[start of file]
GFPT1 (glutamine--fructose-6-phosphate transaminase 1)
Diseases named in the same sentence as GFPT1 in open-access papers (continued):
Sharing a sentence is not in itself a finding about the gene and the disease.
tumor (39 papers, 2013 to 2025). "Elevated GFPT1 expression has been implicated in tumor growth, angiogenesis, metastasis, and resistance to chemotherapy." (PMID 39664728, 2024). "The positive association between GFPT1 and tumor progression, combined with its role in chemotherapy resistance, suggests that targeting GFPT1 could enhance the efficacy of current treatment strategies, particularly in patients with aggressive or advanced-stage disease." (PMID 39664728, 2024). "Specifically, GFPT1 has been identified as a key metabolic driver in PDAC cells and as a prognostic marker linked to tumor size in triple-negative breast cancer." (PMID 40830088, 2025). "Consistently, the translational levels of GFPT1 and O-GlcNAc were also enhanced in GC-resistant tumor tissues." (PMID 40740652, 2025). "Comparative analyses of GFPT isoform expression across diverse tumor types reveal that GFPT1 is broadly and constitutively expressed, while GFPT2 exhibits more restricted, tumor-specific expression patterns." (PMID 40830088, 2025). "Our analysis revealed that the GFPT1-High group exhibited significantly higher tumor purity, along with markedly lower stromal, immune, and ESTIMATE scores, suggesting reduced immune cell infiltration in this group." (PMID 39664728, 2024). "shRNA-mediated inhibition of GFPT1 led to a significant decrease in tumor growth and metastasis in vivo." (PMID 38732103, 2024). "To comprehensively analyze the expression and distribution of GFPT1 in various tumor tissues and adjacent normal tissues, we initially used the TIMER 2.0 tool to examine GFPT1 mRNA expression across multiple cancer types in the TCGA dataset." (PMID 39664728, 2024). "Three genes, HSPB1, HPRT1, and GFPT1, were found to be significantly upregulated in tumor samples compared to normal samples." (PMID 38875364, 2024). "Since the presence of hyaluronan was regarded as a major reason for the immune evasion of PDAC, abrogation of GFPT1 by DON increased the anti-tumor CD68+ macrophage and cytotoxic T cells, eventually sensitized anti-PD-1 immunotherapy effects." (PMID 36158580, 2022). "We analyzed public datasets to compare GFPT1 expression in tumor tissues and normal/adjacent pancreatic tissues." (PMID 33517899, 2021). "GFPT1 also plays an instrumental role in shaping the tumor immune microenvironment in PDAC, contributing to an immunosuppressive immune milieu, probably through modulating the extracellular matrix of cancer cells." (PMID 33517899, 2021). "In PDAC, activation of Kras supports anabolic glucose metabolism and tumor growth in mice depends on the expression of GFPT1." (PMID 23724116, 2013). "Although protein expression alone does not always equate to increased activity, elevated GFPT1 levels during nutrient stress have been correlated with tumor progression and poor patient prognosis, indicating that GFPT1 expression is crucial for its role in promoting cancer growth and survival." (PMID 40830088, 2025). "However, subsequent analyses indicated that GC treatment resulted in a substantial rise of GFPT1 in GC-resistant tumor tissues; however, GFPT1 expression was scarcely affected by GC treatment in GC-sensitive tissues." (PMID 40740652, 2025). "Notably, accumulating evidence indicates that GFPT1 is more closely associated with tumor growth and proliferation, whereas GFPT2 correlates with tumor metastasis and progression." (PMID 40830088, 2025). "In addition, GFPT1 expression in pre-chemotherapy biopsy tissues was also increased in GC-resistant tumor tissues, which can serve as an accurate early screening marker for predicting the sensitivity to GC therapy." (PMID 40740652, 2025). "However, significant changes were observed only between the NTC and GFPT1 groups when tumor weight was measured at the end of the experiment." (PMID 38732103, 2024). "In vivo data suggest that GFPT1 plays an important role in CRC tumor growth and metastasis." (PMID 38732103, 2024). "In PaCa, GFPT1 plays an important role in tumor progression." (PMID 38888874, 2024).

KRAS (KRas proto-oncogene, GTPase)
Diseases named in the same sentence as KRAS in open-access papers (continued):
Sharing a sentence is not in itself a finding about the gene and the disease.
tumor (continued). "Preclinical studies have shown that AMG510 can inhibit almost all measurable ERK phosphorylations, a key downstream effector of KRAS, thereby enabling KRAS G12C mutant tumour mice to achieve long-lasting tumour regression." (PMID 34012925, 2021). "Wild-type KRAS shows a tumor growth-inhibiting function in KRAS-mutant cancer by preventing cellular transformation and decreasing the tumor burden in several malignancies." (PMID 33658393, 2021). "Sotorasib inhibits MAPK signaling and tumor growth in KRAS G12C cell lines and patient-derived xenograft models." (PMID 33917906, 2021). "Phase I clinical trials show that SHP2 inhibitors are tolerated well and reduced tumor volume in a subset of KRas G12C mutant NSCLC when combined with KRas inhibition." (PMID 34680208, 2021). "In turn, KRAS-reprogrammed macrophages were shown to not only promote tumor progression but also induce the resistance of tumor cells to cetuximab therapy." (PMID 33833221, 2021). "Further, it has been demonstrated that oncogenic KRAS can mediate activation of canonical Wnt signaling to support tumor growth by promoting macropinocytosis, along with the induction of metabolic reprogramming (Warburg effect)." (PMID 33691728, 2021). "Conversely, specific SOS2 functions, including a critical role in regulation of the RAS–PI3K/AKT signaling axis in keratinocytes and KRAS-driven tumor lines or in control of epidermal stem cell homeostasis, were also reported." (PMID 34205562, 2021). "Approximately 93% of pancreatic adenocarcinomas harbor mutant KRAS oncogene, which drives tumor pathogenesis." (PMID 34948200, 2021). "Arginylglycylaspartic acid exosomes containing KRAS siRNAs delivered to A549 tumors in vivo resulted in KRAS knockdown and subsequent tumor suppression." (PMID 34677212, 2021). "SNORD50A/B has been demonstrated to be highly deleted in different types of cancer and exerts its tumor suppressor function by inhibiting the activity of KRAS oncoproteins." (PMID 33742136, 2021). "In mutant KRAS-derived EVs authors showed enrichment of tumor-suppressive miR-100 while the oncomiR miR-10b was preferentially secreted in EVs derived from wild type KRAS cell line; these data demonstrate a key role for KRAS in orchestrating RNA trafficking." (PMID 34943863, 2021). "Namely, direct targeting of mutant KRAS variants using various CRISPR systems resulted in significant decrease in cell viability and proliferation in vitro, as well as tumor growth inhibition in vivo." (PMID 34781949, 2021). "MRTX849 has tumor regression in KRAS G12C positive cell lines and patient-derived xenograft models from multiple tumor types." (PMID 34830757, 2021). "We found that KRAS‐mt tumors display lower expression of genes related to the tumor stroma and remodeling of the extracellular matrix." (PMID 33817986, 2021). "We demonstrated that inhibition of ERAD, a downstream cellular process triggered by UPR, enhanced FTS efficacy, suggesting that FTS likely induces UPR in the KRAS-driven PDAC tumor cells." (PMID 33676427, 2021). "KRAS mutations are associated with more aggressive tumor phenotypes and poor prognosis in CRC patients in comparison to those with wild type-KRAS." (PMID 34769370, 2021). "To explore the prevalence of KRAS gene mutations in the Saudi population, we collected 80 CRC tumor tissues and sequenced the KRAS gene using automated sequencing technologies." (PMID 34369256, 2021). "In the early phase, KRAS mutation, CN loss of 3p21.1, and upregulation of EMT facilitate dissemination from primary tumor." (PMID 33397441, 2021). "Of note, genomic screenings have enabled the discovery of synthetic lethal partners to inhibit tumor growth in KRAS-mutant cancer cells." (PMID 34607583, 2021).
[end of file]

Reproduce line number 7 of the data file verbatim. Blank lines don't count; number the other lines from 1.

Sharing a sentence is not in itself a finding about the gene and the disease.